Hyperlocal vs. Aggregate/Virtual Weather

Uncategorized July 23, 2020

The advancement of agriculture has also been closely tied to the prediction and interpretation of the weather. Since the first rain gauge was developed in 1441, farmers have been working to better predict the weather in order to protect their crops.

Technological innovations have enabled the agriculture industry to increase production with lower costs, and inputs, but growing food still remains dependent on the weather. Farmers closely track weather to determine when to plant, irrigate, harvest, and more. 

A bad year of weather can destroy a crop; likewise, a good weather year can result in great yields and high-quality crops. Farmers have generally relied on aggregated weather data provided by centralized sources that use meteorologists to interpret data for large geographical areas.

But, because this weather source is covering such a large geographical area, there are often flaws and inaccuracies in the data reported.

For example, have you ever checked your phone weather app and it says it’s raining and you’re looking at a blue sky? Or it says the wind speed is 20 mph and you just feel a light breeze?

Aggregated/virtual weather stations provide weather data for a region, and because of that, there are often inconsistencies in the weather data provided and what really happened in the field. 

Farmers need weather data specific to their fields, so they know how much it rained, and what the wind speed actually was. This allows them to use accurate data to make farm management decisions to improve efficiencies and improve yields. 

That’s where hyper-local weather stations come in. Hyper-local weather stations will allow farmers to track weather data from their specific fields, making farm management decisions even more precise. 

Here at RealmFive, our Weather Front provides reliable and accurate weather data straight from the field. The Weather Front measures solar radiation, UV, rainfall via a self-emptying rain collector, temperature, wind speed, wind direction, and more.

Remote connectivity is now available with the Weather Front using either LoRa or cellular connectivity to automatically send data to the cloud. This brings reliable weather data into your larger data network, giving you a one-stop place to see your data from anywhere.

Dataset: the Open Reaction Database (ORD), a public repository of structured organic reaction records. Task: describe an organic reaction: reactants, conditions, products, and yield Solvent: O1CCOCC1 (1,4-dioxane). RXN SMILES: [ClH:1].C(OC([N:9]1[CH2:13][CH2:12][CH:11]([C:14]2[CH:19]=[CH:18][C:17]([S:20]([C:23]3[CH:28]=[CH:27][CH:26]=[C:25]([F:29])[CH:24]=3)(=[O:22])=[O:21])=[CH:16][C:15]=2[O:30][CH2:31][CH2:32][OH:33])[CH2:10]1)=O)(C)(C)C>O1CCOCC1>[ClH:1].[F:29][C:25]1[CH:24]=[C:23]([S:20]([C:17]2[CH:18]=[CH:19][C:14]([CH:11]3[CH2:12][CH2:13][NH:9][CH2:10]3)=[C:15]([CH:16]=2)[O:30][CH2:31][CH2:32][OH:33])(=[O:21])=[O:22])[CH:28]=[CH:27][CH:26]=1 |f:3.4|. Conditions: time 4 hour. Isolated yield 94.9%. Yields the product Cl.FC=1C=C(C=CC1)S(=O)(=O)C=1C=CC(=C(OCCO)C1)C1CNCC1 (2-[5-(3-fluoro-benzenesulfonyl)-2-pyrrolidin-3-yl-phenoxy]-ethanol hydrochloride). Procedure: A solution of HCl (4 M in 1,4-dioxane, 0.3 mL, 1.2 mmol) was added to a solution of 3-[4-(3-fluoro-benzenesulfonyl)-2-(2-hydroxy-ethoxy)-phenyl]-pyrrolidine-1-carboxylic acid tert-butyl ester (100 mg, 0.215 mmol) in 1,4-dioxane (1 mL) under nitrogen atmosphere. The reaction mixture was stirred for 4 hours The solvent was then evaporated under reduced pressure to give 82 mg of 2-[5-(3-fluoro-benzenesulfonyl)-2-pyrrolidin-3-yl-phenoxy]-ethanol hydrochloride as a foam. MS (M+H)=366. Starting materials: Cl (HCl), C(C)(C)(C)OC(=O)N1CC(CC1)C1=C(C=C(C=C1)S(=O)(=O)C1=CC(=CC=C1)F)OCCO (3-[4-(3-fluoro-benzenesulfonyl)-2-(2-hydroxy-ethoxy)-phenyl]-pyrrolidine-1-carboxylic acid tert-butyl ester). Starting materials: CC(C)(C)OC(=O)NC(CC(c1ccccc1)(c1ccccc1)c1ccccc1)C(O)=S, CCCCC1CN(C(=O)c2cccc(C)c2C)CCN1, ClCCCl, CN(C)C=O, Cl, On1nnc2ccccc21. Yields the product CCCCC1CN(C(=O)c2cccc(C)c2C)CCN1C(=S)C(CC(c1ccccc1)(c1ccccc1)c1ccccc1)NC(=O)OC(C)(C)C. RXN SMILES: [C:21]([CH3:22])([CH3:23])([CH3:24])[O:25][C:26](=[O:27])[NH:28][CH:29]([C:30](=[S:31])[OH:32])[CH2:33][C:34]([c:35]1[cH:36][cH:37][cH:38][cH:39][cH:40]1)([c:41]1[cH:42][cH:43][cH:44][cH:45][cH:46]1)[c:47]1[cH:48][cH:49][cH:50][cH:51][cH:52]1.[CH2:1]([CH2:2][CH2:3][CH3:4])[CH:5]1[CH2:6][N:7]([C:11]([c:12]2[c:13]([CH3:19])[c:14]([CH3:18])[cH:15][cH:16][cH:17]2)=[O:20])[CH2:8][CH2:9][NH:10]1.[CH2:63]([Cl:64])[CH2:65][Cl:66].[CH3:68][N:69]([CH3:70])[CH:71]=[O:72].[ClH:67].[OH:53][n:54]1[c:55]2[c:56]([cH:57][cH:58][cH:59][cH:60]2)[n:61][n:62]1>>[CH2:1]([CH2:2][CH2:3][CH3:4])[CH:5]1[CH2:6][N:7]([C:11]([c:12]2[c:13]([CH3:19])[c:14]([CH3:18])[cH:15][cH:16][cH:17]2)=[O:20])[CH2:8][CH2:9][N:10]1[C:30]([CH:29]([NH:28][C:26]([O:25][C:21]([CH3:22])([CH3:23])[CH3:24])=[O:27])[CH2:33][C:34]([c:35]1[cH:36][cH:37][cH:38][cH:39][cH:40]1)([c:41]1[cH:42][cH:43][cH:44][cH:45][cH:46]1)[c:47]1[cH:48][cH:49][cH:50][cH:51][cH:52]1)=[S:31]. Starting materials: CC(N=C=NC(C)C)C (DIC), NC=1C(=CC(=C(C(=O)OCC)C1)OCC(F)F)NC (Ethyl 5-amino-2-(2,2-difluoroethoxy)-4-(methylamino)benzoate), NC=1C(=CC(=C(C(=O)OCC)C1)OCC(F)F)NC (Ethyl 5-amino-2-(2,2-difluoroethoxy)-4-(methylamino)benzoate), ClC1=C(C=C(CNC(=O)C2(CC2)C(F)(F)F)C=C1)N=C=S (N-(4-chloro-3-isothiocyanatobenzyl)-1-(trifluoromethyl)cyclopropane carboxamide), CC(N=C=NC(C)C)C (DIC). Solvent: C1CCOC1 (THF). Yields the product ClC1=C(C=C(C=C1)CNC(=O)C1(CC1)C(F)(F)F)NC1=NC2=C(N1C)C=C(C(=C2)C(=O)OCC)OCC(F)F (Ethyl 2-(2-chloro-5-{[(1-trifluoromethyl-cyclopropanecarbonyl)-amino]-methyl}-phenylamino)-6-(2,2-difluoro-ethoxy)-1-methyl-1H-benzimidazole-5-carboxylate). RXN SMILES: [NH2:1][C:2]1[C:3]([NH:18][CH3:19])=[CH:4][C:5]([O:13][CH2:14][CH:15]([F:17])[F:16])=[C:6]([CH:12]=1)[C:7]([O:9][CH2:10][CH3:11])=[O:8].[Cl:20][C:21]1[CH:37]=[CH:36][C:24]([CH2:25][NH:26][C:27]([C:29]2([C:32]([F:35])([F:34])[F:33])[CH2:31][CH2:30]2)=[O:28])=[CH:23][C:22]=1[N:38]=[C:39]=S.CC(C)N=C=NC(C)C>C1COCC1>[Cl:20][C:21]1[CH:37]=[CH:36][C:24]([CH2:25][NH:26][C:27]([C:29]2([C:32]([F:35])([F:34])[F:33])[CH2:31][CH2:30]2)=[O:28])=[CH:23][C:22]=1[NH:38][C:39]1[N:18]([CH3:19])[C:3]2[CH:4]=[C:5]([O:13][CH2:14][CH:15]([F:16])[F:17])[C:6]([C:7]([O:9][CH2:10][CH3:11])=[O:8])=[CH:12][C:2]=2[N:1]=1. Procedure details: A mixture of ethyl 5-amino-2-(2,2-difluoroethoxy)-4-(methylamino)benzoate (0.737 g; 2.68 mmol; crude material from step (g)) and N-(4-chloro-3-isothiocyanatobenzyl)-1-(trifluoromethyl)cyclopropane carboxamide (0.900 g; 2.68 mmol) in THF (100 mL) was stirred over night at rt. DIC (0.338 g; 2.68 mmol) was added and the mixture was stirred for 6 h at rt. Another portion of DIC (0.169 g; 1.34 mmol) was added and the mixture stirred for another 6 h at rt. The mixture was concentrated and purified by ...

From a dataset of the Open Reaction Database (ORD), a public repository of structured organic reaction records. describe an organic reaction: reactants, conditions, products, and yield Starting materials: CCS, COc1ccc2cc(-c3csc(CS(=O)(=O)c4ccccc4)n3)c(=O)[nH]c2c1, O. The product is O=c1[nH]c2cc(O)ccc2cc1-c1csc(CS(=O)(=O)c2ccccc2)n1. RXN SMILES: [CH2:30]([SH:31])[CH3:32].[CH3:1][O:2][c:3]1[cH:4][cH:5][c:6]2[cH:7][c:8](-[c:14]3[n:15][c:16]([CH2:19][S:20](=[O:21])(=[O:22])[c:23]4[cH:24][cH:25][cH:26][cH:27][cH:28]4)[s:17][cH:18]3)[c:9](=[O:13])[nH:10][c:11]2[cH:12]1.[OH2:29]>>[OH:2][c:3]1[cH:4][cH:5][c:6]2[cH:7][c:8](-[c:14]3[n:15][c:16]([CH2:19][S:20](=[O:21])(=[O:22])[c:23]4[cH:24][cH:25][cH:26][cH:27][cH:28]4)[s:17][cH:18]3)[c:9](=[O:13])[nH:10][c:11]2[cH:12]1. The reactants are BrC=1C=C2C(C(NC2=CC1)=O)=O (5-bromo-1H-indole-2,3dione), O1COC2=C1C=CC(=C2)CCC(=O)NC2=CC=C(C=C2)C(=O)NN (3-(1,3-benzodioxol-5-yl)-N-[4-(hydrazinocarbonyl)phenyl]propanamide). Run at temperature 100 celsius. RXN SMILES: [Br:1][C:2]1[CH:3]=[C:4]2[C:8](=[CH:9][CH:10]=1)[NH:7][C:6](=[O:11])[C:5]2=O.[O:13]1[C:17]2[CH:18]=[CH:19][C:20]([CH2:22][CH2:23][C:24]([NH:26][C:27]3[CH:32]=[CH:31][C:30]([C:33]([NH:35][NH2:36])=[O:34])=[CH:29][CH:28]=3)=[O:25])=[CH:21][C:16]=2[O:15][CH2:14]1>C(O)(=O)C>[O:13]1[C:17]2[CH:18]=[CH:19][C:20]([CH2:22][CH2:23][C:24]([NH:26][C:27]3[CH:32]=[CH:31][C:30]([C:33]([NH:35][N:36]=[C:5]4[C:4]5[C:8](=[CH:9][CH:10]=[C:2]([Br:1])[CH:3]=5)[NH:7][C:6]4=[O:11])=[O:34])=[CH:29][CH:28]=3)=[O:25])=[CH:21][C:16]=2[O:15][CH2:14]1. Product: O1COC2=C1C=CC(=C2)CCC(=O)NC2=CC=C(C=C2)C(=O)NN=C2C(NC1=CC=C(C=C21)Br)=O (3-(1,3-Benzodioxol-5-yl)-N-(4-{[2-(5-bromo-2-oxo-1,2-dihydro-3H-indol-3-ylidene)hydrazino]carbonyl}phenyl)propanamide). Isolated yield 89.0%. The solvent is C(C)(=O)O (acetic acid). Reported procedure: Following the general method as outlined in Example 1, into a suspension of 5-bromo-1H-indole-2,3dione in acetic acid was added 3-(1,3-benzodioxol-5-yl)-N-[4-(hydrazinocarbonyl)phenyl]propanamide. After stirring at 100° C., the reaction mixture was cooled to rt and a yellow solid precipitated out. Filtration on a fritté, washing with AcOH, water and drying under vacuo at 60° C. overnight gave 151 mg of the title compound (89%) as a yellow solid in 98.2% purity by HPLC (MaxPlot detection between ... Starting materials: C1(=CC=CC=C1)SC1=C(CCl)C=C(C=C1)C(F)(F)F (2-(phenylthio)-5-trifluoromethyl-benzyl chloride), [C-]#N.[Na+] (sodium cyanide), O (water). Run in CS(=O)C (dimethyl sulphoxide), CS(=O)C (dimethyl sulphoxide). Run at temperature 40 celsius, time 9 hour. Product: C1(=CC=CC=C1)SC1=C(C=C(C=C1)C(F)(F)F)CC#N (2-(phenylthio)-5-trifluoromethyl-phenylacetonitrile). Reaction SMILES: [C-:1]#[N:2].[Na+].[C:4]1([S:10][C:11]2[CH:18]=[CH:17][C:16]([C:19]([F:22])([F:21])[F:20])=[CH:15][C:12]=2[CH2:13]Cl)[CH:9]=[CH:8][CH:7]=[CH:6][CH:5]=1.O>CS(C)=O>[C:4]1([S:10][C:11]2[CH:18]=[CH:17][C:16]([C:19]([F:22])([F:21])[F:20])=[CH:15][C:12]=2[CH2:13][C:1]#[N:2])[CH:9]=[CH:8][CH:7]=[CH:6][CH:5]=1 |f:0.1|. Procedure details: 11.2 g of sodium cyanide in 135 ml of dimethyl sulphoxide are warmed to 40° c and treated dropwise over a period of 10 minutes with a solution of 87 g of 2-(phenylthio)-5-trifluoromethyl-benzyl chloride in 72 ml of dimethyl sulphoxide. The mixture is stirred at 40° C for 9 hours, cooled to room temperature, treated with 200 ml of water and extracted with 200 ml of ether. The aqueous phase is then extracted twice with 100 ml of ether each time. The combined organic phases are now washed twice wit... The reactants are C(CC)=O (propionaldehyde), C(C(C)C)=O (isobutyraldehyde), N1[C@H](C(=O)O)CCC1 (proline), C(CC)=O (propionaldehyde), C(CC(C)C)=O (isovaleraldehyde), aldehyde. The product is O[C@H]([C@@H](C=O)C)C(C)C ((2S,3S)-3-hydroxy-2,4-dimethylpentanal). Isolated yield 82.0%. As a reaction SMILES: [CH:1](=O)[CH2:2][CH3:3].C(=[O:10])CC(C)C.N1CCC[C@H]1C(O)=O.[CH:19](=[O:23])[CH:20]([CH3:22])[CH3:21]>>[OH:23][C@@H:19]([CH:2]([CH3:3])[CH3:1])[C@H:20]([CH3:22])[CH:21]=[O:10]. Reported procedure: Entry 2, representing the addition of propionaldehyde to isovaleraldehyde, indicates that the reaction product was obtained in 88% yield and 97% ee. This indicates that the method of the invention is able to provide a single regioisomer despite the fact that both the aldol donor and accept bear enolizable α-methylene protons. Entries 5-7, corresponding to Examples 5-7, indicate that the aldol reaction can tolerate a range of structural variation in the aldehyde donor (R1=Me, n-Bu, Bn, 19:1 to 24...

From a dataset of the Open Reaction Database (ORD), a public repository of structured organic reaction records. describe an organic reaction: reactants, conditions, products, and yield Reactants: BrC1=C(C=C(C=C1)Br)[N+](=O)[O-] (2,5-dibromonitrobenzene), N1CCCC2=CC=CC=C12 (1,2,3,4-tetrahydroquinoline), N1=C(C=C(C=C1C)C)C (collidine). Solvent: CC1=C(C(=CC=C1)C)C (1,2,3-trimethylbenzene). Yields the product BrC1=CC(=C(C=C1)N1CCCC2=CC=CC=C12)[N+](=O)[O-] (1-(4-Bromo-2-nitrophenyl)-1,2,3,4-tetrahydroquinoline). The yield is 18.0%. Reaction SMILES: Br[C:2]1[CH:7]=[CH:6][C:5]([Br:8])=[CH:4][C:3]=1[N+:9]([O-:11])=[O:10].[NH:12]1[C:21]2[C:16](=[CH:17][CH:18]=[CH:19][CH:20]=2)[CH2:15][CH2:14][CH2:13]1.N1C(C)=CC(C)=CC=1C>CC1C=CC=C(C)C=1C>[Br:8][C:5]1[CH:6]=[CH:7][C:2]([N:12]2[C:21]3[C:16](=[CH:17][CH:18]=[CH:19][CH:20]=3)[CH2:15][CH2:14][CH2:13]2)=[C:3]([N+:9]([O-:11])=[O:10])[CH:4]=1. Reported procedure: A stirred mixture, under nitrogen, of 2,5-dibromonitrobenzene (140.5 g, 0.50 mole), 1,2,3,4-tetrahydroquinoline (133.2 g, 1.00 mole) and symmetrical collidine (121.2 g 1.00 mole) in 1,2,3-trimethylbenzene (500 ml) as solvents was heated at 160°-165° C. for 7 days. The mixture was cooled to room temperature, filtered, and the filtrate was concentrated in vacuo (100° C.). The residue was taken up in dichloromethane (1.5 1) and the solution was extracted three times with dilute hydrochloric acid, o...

Putting the Data to Work

Planting and Yield

Each crop requires a unique number of days at or above specific temperatures to grow to full maturity. Sometimes in crops like corn, weather at a critical time can affect yield. Example: High daytime and high nighttime temperatures during pollination and grain fill. 


Accurately irrigate based on actual rainfall and UV data for a specific field. This not only helps reduce overwatering and water waste but also helps farmers make sure their crops get water when they need it. Wind data also helps farmers estimate how much water is needed based on the drying effect caused by strong and consistent winds. 


Keep track of wind speeds and direction to ensure wind speeds are optimal for spraying. This also helps prevent spray drift from contaminating neighboring fields and eliminates waste so the spray gets applied where it is needed and nowhere else. 

In conclusion, weather is everything in agriculture. Having accurate, hyper-local weather data with the RealmFive Weather Front allows farmers to make more informed farm management decisions.

Interested in learning more about the RealmFive Weather Front?

Click here to contact our team –


Jesse Vadnais

Marketing Communication Manager

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